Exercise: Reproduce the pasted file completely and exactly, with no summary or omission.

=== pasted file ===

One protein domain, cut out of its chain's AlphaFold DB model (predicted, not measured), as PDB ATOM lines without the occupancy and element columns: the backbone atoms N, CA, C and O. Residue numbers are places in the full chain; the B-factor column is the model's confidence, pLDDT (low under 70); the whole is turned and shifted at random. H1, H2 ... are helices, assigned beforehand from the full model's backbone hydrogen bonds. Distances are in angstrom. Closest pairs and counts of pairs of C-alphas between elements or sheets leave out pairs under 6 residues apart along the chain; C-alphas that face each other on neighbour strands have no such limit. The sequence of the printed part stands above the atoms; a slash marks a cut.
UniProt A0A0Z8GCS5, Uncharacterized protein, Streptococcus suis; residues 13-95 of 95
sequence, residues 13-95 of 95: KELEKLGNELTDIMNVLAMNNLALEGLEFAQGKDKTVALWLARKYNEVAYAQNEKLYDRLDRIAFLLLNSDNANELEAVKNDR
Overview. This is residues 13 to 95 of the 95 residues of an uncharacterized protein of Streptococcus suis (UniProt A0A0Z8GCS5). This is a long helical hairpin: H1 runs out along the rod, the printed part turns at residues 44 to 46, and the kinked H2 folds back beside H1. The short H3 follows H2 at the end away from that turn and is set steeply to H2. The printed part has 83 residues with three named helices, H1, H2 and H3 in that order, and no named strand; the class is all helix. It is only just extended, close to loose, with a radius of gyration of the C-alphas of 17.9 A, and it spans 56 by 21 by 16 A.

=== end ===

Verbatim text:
One protein domain, cut out of its chain's AlphaFold DB model (predicted, not measured), as PDB ATOM lines without the occupancy and element columns: the backbone atoms N, CA, C and O. Residue numbers are places in the full chain; the B-factor column is the model's confidence, pLDDT (low under 70); the whole is turned and shifted at random. H1, H2 ... are helices, assigned beforehand from the full model's backbone hydrogen bonds. Distances are in angstrom. Closest pairs and counts of pairs of C-alphas between elements or sheets leave out pairs under 6 residues apart along the chain; C-alphas that face each other on neighbour strands have no such limit. The sequence of the printed part stands above the atoms; a slash marks a cut.
UniProt A0A0Z8GCS5, Uncharacterized protein, Streptococcus suis; residues 13-95 of 95
sequence, residues 13-95 of 95: KELEKLGNELTDIMNVLAMNNLALEGLEFAQGKDKTVALWLARKYNEVAYAQNEKLYDRLDRIAFLLLNSDNANELEAVKNDR
Overview. This is residues 13 to 95 of the 95 residues of an uncharacterized protein of Streptococcus suis (UniProt A0A0Z8GCS5). This is a long helical hairpin: H1 runs out along the rod, the printed part turns at residues 44 to 46, and the kinked H2 folds back beside H1. The short H3 follows H2 at the end away from that turn and is set steeply to H2. The printed part has 83 residues with three named helices, H1, H2 and H3 in that order, and no named strand; the class is all helix. It is only just extended, close to loose, with a radius of gyration of the C-alphas of 17.9 A, and it spans 56 by 21 by 16 A.